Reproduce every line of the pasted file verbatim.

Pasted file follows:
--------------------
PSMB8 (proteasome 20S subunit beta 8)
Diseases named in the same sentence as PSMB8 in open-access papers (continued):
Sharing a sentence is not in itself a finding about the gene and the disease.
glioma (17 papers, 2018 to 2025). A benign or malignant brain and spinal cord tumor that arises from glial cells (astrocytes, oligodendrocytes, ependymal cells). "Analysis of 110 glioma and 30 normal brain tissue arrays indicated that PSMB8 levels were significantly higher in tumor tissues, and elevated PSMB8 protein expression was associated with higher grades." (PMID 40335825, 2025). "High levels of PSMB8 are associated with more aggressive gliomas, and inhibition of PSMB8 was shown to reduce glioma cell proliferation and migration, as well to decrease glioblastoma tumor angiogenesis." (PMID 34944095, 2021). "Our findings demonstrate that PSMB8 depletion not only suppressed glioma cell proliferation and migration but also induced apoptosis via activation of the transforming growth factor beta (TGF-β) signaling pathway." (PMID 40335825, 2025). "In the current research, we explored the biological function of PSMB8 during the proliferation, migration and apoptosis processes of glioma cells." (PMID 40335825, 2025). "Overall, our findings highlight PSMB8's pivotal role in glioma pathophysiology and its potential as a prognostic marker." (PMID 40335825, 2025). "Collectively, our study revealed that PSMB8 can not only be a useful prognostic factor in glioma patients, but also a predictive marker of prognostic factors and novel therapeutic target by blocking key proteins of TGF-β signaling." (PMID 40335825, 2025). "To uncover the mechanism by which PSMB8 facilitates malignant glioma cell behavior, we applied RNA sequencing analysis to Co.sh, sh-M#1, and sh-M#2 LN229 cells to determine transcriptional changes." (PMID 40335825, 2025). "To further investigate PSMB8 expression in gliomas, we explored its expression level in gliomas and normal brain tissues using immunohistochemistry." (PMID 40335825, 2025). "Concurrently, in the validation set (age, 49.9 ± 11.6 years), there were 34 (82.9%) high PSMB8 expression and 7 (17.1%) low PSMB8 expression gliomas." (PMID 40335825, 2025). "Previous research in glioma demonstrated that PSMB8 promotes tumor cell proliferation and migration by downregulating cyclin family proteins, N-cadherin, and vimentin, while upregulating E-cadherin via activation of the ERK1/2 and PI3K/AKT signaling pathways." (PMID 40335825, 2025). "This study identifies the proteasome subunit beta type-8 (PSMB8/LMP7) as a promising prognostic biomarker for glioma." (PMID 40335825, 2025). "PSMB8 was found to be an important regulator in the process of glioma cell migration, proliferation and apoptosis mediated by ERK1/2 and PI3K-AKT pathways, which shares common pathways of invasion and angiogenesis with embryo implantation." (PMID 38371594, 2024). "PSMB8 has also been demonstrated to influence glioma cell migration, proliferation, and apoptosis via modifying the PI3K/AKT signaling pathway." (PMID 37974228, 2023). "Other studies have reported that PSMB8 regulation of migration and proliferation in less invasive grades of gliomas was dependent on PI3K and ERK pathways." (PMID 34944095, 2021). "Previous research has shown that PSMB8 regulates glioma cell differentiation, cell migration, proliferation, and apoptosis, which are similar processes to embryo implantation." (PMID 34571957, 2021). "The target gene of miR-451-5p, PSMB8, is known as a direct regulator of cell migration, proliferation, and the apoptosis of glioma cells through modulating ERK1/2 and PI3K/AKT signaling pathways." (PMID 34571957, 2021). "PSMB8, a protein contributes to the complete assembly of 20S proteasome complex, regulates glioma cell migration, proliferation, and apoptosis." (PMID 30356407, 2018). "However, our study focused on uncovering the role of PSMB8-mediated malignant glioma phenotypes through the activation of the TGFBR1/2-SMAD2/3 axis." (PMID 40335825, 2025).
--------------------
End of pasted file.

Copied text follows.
PSMB8 (proteasome 20S subunit beta 8)
Diseases named in the same sentence as PSMB8 in open-access papers (continued):
Sharing a sentence is not in itself a finding about the gene and the disease.
glioma (17 papers, 2018 to 2025). A benign or malignant brain and spinal cord tumor that arises from glial cells (astrocytes, oligodendrocytes, ependymal cells). "Analysis of 110 glioma and 30 normal brain tissue arrays indicated that PSMB8 levels were significantly higher in tumor tissues, and elevated PSMB8 protein expression was associated with higher grades." (PMID 40335825, 2025). "High levels of PSMB8 are associated with more aggressive gliomas, and inhibition of PSMB8 was shown to reduce glioma cell proliferation and migration, as well to decrease glioblastoma tumor angiogenesis." (PMID 34944095, 2021). "Our findings demonstrate that PSMB8 depletion not only suppressed glioma cell proliferation and migration but also induced apoptosis via activation of the transforming growth factor beta (TGF-β) signaling pathway." (PMID 40335825, 2025). "In the current research, we explored the biological function of PSMB8 during the proliferation, migration and apoptosis processes of glioma cells." (PMID 40335825, 2025). "Overall, our findings highlight PSMB8's pivotal role in glioma pathophysiology and its potential as a prognostic marker." (PMID 40335825, 2025). "Collectively, our study revealed that PSMB8 can not only be a useful prognostic factor in glioma patients, but also a predictive marker of prognostic factors and novel therapeutic target by blocking key proteins of TGF-β signaling." (PMID 40335825, 2025). "To uncover the mechanism by which PSMB8 facilitates malignant glioma cell behavior, we applied RNA sequencing analysis to Co.sh, sh-M#1, and sh-M#2 LN229 cells to determine transcriptional changes." (PMID 40335825, 2025). "To further investigate PSMB8 expression in gliomas, we explored its expression level in gliomas and normal brain tissues using immunohistochemistry." (PMID 40335825, 2025). "Concurrently, in the validation set (age, 49.9 ± 11.6 years), there were 34 (82.9%) high PSMB8 expression and 7 (17.1%) low PSMB8 expression gliomas." (PMID 40335825, 2025). "Previous research in glioma demonstrated that PSMB8 promotes tumor cell proliferation and migration by downregulating cyclin family proteins, N-cadherin, and vimentin, while upregulating E-cadherin via activation of the ERK1/2 and PI3K/AKT signaling pathways." (PMID 40335825, 2025). "This study identifies the proteasome subunit beta type-8 (PSMB8/LMP7) as a promising prognostic biomarker for glioma." (PMID 40335825, 2025). "PSMB8 was found to be an important regulator in the process of glioma cell migration, proliferation and apoptosis mediated by ERK1/2 and PI3K-AKT pathways, which shares common pathways of invasion and angiogenesis with embryo implantation." (PMID 38371594, 2024). "PSMB8 has also been demonstrated to influence glioma cell migration, proliferation, and apoptosis via modifying the PI3K/AKT signaling pathway." (PMID 37974228, 2023). "Other studies have reported that PSMB8 regulation of migration and proliferation in less invasive grades of gliomas was dependent on PI3K and ERK pathways." (PMID 34944095, 2021). "Previous research has shown that PSMB8 regulates glioma cell differentiation, cell migration, proliferation, and apoptosis, which are similar processes to embryo implantation." (PMID 34571957, 2021). "The target gene of miR-451-5p, PSMB8, is known as a direct regulator of cell migration, proliferation, and the apoptosis of glioma cells through modulating ERK1/2 and PI3K/AKT signaling pathways." (PMID 34571957, 2021). "PSMB8, a protein contributes to the complete assembly of 20S proteasome complex, regulates glioma cell migration, proliferation, and apoptosis." (PMID 30356407, 2018). "However, our study focused on uncovering the role of PSMB8-mediated malignant glioma phenotypes through the activation of the TGFBR1/2-SMAD2/3 axis." (PMID 40335825, 2025).